On December 31st, 1812, Theodosia Burr set sail to visit her father, Aaron Burr, in New York City. Theodosia was the wife of South Carolina Governor Joseph Alston. The wealthy couple lived comfortably on a plantation. In early January, well into the journey, Theodosia’s ship was caught by British ships. At this time, the U.S. and Great Britain were at war. After a heated few hours, they were allowed to proceed on the journey. Then, tragedy struck. That night, the ship sailed right into a storm. Somehow, the ship perished. Some people believe that pirates took over the ship that same night and made the passengers and crew walk the plank. Legend says that Theodosia survived and was alive, but not well. She was allegedly cast ashore in a small boat and was found in the Outer Banks. All she had was a portrait of herself, the same one that she wanted to deliver to her father.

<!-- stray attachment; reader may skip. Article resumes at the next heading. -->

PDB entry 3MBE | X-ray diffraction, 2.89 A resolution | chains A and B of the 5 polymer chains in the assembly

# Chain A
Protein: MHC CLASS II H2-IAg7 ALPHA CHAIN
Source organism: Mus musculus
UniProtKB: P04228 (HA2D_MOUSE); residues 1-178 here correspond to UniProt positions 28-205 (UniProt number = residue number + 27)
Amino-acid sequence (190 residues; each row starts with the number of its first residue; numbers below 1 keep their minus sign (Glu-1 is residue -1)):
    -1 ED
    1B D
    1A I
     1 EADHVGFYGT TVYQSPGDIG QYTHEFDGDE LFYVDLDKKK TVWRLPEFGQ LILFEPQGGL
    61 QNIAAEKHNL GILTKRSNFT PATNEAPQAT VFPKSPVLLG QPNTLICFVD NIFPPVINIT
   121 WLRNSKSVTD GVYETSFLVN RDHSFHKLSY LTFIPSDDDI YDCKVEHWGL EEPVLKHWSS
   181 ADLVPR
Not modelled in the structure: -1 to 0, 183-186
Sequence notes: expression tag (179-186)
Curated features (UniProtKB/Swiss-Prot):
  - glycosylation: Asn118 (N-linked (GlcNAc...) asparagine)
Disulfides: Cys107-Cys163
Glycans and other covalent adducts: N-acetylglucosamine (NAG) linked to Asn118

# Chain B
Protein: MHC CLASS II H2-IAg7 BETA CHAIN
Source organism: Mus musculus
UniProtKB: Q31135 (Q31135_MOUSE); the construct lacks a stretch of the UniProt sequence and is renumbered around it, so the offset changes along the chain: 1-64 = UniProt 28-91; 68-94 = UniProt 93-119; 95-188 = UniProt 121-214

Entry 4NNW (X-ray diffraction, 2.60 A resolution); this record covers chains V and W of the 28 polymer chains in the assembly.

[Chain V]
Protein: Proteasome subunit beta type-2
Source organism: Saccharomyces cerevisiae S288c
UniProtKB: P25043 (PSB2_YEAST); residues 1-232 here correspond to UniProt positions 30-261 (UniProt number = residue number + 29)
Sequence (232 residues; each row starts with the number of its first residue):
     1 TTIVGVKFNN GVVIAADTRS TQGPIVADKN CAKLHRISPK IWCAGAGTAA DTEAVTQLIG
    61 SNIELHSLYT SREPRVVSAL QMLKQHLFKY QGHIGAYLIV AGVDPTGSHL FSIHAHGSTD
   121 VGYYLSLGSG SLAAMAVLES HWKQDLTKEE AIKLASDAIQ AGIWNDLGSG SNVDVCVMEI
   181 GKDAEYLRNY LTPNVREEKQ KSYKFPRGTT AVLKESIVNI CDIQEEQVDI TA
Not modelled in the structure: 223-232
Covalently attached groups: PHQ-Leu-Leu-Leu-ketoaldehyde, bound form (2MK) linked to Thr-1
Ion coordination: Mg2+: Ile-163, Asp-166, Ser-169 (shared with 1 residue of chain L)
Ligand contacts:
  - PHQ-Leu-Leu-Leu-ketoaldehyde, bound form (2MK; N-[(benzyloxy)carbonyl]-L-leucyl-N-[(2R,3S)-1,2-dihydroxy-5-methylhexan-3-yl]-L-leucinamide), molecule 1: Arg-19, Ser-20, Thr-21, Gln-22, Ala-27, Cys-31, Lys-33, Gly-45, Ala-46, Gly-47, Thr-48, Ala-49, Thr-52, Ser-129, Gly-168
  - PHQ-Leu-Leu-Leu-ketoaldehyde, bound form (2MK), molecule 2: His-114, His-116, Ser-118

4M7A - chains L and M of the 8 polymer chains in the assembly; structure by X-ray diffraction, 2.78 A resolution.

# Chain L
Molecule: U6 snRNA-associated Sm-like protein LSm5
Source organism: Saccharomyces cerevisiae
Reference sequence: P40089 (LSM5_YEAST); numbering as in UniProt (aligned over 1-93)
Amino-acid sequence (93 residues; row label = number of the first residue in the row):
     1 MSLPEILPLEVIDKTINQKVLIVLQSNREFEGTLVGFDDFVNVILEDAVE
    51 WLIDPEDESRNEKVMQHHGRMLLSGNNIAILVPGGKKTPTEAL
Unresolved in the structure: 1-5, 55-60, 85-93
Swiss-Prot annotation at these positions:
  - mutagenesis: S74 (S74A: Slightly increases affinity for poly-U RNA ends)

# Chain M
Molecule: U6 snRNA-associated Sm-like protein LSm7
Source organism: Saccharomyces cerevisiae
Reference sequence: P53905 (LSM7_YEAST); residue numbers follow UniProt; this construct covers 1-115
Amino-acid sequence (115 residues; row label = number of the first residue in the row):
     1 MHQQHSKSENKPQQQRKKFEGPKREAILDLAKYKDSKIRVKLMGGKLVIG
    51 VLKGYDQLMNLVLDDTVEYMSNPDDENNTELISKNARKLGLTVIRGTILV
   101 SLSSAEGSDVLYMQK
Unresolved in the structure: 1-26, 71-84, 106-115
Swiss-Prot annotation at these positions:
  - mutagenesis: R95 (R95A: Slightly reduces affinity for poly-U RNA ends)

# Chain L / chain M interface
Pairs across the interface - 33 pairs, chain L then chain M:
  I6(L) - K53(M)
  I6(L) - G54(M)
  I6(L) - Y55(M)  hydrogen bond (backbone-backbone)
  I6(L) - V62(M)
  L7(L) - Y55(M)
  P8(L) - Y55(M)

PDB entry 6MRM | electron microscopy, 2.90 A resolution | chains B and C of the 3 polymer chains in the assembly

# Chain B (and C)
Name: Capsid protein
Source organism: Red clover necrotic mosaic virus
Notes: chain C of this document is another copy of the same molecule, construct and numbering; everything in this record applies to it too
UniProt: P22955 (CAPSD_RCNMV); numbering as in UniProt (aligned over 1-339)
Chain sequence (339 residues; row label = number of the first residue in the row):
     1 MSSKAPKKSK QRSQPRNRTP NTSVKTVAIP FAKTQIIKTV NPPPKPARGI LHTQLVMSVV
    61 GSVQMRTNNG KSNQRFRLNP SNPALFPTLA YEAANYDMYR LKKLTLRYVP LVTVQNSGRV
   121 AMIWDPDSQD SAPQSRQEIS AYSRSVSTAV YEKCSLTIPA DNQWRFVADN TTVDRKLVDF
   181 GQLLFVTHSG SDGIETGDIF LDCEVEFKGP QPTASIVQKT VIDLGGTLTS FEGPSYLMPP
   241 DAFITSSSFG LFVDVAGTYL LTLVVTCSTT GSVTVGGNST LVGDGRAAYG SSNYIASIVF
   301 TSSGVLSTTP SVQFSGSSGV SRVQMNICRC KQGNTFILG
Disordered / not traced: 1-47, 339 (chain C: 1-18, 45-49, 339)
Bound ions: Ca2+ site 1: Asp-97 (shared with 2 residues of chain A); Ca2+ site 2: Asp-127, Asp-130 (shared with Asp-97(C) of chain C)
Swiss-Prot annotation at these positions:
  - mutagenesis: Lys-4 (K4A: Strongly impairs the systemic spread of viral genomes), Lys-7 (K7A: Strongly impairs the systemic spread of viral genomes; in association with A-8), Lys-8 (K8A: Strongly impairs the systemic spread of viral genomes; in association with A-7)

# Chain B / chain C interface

A fisherman and his wife took found the shocked woman. They took her in and decided to take care of her as her sanity was completely gone. Years and years later, she became ill. A doctor was called and said that she did not have many more days to live. The family had no money to offer the doctor, so the wife said he could take whatever he wants from the home, and he agreed. He said that he would love to have the portrait on theÂ wall, but Theodosia became angry. “It is mine! You shall not have it! I am on my way to visit my father in New York, and I am taking this picture of his darling Theodosia!” After that outburst, she lept from her bed, grabbed the portrait, and ran into the ocean. They lost sight of her. The next day, the portrait washed up on the beach. The doctor ended up taking the portrait back to his home. Then, a descendant of the doctor sold it to an art dealer who then sold it to a member of the Burr Family. Whether that particular story is completely true, all we know is that the water damaged portrait still exists today.